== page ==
- It looked pretty good
- This was not a cheap purchase. Not cheap at all.
- A decidedly average web browser
- Skype was promised early and delivered late. It did not support the N800's internal camera. It was pretty average.
- The soft-keyboard did really require the stylus at all times, even when in non-stylus mode
- I am still not sure excatly what this things does well ...
What I should have bought
- Easy ... the iPod Touch
Just because something is sexy does not mean it is good. This applies to models and actresses ... and it certainly applies to the Nokia N800.
Make no mistake the N800 was a sexy device. It was not much larger than a large-ish mobile phone. It had an 800 pixel wide screen, which promised serving up web pages as they were intended to look. It had a built in microphone and the niftiest built in camera that sat flush on the side of the device and was accessed in a push-and-release fashion that oozed class.
Nokia flogged the N800 as an internet appliance. This was fine by me as I travelled a lot and liked to be connected, even if this connectivity was limited to wifi. But as an internet appliance, the N800 certainly was limited. It was slow. The browser was too small to represent most web pages and was not smart enough to re-render them in a way that fit its screen. It was buggy, too; it crashed a lot. Email, as an app, was passable but required a stylus to use effectively. This was 2007 - just at the start of Apple's introduction to the world of what a finger based interface should be - so it is hard to hold this against the N800. Nevertheless, it rendered a truly mobile device more of a move-stop-use-put-away-then-start-again device.
Skype was promised on this machine from day one and the fit seemed perfect, given the N800's built in camera. But it took quite some time for Skype to arrive - about six months as best I recall - and when it did it was a voice only affair. It did not use the internal camera. To this day, I cannot recall that I have used the built in camera one. Not once.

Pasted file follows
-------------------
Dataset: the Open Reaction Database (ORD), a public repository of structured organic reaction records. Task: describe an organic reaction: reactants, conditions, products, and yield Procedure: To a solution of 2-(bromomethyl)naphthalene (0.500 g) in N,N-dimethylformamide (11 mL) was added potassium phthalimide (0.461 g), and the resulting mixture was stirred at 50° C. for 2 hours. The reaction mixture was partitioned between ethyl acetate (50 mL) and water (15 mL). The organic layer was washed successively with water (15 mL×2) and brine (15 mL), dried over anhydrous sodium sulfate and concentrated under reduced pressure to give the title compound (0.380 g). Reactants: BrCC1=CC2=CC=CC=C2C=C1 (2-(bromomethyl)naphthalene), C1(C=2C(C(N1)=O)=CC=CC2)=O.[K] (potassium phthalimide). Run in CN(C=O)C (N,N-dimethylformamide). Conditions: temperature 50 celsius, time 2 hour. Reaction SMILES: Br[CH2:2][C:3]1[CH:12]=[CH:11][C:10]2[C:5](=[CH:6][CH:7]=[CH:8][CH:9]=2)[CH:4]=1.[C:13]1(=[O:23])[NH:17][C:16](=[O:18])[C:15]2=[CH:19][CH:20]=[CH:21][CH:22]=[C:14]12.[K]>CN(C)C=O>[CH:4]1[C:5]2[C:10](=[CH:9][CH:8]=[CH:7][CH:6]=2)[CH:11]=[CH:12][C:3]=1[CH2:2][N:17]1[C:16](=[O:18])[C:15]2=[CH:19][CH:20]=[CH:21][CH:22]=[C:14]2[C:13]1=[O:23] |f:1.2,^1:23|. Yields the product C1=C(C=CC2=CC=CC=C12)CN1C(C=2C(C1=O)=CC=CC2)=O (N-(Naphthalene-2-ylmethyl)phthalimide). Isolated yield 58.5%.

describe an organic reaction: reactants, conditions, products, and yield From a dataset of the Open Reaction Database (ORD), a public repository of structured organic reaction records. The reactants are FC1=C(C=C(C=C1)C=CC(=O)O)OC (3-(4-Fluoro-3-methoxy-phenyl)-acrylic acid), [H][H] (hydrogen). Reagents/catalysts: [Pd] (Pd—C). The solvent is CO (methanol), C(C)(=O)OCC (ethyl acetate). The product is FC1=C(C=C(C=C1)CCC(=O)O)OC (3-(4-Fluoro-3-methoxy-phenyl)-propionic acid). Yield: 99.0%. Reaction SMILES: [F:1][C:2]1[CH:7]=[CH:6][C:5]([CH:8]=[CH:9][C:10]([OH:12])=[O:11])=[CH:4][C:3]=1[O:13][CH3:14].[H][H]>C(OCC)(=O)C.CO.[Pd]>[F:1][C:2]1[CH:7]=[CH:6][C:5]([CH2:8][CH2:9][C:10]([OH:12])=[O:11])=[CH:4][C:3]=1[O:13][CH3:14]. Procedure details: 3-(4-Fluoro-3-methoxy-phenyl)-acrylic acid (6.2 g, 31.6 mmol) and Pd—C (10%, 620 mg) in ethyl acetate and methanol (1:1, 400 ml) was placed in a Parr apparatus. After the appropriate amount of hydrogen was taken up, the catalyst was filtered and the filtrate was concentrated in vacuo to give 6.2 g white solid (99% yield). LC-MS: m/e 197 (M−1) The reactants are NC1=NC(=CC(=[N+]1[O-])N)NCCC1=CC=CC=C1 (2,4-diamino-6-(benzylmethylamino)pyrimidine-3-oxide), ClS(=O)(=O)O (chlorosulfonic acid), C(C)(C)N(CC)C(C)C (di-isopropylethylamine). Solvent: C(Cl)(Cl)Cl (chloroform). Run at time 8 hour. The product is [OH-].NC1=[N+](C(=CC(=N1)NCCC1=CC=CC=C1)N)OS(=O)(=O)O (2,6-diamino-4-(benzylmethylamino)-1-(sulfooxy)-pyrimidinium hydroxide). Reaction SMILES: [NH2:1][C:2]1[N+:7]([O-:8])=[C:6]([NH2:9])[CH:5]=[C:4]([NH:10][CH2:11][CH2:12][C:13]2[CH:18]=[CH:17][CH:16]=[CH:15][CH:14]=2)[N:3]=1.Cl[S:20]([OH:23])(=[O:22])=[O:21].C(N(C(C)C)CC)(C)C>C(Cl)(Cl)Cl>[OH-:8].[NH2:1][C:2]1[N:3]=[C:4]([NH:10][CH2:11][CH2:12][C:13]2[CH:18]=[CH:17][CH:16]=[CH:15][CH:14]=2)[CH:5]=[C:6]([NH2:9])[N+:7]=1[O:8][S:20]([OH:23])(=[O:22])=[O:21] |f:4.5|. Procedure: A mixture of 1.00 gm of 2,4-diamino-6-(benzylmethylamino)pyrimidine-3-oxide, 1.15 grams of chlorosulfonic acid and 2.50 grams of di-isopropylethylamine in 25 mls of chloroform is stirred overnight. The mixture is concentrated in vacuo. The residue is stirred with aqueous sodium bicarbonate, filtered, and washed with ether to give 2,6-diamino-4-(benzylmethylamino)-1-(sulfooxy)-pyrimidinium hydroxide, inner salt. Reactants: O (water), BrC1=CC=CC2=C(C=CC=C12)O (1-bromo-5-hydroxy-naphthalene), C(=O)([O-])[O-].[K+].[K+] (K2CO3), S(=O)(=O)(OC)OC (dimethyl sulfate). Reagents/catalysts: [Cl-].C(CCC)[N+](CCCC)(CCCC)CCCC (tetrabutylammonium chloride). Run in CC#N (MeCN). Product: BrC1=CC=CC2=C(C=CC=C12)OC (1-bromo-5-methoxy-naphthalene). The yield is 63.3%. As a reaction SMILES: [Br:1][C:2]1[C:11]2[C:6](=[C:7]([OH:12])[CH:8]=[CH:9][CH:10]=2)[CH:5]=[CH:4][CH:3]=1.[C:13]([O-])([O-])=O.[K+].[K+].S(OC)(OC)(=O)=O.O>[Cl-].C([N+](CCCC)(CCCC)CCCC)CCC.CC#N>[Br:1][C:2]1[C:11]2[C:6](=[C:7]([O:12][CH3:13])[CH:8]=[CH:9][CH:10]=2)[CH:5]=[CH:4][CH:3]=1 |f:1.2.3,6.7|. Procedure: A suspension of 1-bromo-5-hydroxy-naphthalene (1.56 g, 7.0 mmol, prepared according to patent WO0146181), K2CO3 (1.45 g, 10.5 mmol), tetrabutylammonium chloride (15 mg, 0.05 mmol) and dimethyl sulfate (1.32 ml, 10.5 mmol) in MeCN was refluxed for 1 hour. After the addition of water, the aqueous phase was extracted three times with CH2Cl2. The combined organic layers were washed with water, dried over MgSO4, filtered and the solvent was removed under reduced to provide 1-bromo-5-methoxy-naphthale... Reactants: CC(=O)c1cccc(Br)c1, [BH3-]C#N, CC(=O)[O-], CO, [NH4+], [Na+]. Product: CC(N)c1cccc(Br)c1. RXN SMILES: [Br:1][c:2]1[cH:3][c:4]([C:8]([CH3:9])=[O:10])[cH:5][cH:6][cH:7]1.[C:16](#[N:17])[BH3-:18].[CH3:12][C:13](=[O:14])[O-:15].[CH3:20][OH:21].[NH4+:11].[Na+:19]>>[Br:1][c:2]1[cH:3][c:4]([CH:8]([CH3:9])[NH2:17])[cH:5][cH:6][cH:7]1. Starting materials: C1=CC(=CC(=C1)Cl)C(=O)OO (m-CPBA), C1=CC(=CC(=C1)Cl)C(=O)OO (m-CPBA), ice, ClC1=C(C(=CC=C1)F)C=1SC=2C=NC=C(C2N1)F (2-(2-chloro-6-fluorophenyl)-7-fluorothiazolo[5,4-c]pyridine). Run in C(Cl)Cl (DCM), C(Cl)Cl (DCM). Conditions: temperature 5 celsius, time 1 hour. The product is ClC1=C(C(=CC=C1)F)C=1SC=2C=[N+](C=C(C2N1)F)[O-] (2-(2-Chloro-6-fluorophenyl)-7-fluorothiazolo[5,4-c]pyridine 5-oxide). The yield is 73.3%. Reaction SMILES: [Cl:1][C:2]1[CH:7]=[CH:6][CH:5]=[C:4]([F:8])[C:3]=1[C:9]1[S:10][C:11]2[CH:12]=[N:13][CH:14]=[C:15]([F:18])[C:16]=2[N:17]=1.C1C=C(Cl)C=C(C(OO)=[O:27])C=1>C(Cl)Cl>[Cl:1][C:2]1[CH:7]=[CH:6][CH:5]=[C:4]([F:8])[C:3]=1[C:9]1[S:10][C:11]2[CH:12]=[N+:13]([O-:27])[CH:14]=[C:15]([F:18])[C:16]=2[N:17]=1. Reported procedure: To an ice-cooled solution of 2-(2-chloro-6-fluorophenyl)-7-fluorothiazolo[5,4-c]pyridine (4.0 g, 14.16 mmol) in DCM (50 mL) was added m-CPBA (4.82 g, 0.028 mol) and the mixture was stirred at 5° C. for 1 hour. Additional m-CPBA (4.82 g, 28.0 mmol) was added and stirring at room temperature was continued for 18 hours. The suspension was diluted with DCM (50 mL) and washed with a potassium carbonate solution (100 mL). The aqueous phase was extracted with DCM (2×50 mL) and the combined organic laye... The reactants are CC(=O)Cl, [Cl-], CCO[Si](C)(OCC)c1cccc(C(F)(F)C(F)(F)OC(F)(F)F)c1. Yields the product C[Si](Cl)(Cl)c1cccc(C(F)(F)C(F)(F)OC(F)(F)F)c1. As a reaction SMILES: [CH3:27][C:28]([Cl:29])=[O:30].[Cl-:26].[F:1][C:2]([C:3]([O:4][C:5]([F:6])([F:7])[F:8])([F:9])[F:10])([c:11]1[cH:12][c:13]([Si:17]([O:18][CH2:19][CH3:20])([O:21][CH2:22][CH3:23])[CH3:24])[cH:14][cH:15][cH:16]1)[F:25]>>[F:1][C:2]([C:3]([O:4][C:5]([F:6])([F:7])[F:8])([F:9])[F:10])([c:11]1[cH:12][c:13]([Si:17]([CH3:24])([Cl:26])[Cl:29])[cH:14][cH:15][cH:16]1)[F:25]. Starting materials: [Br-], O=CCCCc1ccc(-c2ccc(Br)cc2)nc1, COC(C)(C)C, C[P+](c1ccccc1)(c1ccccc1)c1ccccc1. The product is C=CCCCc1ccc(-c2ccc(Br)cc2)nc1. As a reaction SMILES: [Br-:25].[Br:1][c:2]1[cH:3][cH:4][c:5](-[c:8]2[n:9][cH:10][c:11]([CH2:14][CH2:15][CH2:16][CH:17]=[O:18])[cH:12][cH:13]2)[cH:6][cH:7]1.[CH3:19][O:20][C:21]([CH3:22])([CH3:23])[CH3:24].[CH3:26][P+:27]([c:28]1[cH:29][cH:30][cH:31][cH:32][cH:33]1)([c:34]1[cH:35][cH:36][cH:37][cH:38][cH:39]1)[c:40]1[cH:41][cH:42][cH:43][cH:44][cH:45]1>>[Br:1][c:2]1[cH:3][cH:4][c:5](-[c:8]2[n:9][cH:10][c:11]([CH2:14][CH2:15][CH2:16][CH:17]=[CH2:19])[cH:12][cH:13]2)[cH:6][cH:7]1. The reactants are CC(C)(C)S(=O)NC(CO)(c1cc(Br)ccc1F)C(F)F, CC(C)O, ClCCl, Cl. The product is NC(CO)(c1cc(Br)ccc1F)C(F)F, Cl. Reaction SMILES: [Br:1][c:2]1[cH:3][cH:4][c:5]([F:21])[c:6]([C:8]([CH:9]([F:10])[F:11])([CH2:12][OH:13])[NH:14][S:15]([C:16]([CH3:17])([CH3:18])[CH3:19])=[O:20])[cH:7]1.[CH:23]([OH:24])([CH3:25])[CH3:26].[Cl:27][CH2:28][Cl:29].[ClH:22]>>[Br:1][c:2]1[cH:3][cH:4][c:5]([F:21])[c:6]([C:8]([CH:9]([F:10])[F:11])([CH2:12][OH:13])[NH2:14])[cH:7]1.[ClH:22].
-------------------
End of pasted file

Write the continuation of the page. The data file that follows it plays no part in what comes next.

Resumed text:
And have you ever tried to update the operating system on a Nokia device? It requires an install of client software on a PC (too bad if you have a Mac) and a download and then plugging the device in said PC to first back it up and then update it. Then restore your software and data. It is not for the faint hearted.
At the £250 odd I spent on this thing I expected more. On paper it dazzled. In real life it became a book end. The iPod Touch came out around the time I bought the N800. If memory serves, Apple were quite humble about the Touch's all round capabilities at the same time that Nokia were unduly boastful of the capabilities of the N800.
In 2010 the public face of the internet appliance is the Apple iPad. Three years is a long time in technology and it is unfair to compare the two in all but one way. When I bought the iPad it felt great from day one and that good feeling has not gone away. When I bought the N800 I went from excited to disenchanted fast enough to ... well ... fast enough to want to write this post.
- The Best (and Worst) 5 Gadgets series -
The best five gadgets
- iPhone 4 smartphone
- Sagem PVR6240T PVR (as buggy as it is ...)
- Logitech diNovo Mini miniature QWERTY keyboard
- Logitech X-230 speakers
- Lacie iamaKey USB memory key
The worst five gadgets